Everything You Need to Know About Córdoba’s Calahorra Tower

Córdoba’s Calahorra Tower dates back to the 12th century and is now a museum
Córdoba’s Calahorra Tower dates back to the 12th century and is now a museum | © JOHN BRACEGIRDLE / Alamy Stock Photo
Mark Nayler

At the southern end of Córdoba’s Roman Bridge is the Torre de la Calahorra (Calahorra Tower), originally constructed as a defence building in the Middle Ages but since used for various other purposes, including a prison and a quarantine centre. Today, this formidable structure houses one of Córdoba’s most informative museums.

Córdoba’s Torre de la Calahorra lies at the southern end of the Puente Romano (Roman Bridge) – the lone architectural landmark in an otherwise unremarkable residential district. It was built in the 12th century by the city’s Moorish occupants to defend it from invaders; originally, the two rectangular towers were connected by an archway, under which the northbound road led over the Río Guadalquivir and into the city centre.

Well-positioned archers’ slits and high battlements enabled Calahorra’s occupants to watch their enemies approaching from miles outside the city, thus making the tower a powerful deterrent to attack. But it didn’t always guarantee victory: in June 1236, a besieged Córdoba eventually fell to King Ferdinand III of Castile.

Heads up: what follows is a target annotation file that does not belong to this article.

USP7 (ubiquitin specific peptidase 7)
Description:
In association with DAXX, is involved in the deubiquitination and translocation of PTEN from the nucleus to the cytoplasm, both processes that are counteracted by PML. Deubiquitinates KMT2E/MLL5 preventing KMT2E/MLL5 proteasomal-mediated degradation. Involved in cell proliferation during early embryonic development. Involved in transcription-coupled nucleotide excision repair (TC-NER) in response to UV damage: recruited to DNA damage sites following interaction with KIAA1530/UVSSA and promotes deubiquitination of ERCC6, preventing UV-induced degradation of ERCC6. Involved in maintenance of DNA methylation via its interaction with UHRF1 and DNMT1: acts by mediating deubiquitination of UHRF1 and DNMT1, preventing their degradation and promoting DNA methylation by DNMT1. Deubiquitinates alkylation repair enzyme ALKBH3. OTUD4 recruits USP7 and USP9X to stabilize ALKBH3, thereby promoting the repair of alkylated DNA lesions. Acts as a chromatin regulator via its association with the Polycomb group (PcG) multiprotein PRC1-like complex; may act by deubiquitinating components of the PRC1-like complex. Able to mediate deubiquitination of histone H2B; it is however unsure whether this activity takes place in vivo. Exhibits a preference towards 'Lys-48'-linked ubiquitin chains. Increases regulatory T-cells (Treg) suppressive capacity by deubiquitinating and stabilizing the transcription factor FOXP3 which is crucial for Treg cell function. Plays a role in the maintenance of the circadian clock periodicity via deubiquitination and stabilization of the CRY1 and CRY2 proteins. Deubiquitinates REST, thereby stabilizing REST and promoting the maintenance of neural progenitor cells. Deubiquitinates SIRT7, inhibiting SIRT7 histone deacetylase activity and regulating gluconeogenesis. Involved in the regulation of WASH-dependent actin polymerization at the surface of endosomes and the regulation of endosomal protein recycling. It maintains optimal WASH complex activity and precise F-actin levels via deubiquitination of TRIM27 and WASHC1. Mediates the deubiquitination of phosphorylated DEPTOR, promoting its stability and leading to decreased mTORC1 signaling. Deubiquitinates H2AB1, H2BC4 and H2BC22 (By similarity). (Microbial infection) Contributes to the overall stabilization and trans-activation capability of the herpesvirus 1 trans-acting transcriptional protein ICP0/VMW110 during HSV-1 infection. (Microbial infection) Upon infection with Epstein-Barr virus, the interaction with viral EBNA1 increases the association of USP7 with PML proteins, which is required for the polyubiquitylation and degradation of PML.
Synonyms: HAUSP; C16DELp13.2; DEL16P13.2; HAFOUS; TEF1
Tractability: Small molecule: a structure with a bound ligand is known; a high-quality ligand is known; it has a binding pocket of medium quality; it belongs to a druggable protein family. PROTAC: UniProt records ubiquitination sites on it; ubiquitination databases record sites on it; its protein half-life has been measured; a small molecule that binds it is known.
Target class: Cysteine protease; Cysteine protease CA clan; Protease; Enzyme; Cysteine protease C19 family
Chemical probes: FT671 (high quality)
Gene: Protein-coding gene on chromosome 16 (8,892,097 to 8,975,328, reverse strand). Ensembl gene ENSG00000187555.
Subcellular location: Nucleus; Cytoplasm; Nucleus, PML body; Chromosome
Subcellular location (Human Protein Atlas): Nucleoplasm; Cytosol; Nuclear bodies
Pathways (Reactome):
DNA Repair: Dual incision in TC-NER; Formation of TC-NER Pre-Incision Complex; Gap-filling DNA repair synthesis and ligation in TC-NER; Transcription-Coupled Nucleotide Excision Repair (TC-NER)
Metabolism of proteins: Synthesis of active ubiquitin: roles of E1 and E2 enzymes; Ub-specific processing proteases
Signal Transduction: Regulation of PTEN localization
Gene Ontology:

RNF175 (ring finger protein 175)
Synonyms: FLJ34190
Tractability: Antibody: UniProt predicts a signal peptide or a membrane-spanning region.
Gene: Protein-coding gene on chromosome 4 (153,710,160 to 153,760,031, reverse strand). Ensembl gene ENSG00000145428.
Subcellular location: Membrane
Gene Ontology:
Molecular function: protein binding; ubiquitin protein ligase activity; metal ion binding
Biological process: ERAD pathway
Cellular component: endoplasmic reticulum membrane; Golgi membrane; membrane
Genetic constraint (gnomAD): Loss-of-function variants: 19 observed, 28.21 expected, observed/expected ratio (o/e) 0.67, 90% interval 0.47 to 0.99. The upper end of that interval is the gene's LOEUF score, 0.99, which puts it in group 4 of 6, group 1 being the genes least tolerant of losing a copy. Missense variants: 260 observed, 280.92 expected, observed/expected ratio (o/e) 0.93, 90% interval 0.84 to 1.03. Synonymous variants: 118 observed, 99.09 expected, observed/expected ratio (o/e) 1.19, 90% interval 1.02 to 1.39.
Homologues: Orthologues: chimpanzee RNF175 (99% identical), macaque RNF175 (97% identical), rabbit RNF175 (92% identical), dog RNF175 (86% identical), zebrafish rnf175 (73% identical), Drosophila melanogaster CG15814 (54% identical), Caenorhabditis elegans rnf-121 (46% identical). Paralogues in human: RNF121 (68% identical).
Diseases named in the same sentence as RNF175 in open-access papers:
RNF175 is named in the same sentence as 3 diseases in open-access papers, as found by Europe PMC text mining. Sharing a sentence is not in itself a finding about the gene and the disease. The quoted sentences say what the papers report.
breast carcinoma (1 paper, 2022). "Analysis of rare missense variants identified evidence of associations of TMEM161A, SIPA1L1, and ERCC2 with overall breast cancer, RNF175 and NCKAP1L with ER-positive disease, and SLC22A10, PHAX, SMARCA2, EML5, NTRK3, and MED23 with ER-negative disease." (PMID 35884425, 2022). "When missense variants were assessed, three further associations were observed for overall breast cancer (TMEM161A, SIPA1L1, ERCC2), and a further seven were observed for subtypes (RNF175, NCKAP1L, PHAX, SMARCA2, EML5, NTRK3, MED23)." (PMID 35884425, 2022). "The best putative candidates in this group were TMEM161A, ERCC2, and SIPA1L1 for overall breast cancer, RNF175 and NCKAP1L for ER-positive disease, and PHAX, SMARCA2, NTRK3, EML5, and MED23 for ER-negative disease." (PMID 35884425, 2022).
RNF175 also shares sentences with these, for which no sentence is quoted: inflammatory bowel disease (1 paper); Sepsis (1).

The Calahorra underwent significant extension and renovation in the late 14th century when Córdoba was under the dominion of King Enrique II (Henry II). He had taken the throne in 1369 after defeating forces led by his half-brother, Pedro I of Castile (nicknamed Peter the Cruel by his enemies, but known as Peter the Just among his supporters), at the Battle of Montiel. Henry sealed a hard-won victory by luring Peter out of Montiel castle, where he’d become trapped after the conflict, and stabbing him to death. Subsequently, the security-conscious monarch added a third, cylindrical tower to connect the Calahorra’s outer two, in order to better defend Córdoba during the numerous rebellions that marked his reign.

Ensuing centuries saw the enlarged Calahorra used for non-defensive purposes. During the 1700s, it housed a prison and, at the close of that century, served as a quarantine centre for victims of a sweeping epidemic. Fast-forward to post-Covid-19, and we can all imagine enduring lockdown within its sturdy walls, looking out from its glassless windows at Córdoba and longing to be outside. In the 19th century, presumably after thorough disinfection, it became a school for girls from the surrounding neighbourhood.

Nowadays, the tower houses one of Córdoba’s most interesting museums, the Museo Vivo de al-Andalus (the Living Museum of al-Andalus, as medieval Moorish Spain was known). Spread over three floors and nine rooms, its permanent collection examines Córdoba’s remarkable pluralism and sophistication from the ninth to the 13th centuries when it was the largest city in Europe. Panels and audiovisual presentations explore the three religions that existed side by side in medieval Córdoba – Judaism, Christianity and Islam – as well as the pioneering work in philosophy, technology and medicine performed by its most prominent figures.

Don’t miss Hall 7, where you’ll find an amazingly detailed model of the city’s Mosque-Cathedral, the real-life version of which is a 10-minute walk away over the Puente Romano. You can also enjoy panoramic views of Córdoba from the rooftop battlements, where, at various times, Moorish and Christian commanders once scoured the land for approaching invaders. Entry to the museum starts at €4.50 (£4.10) for adults and €3 (£2.75) for children.

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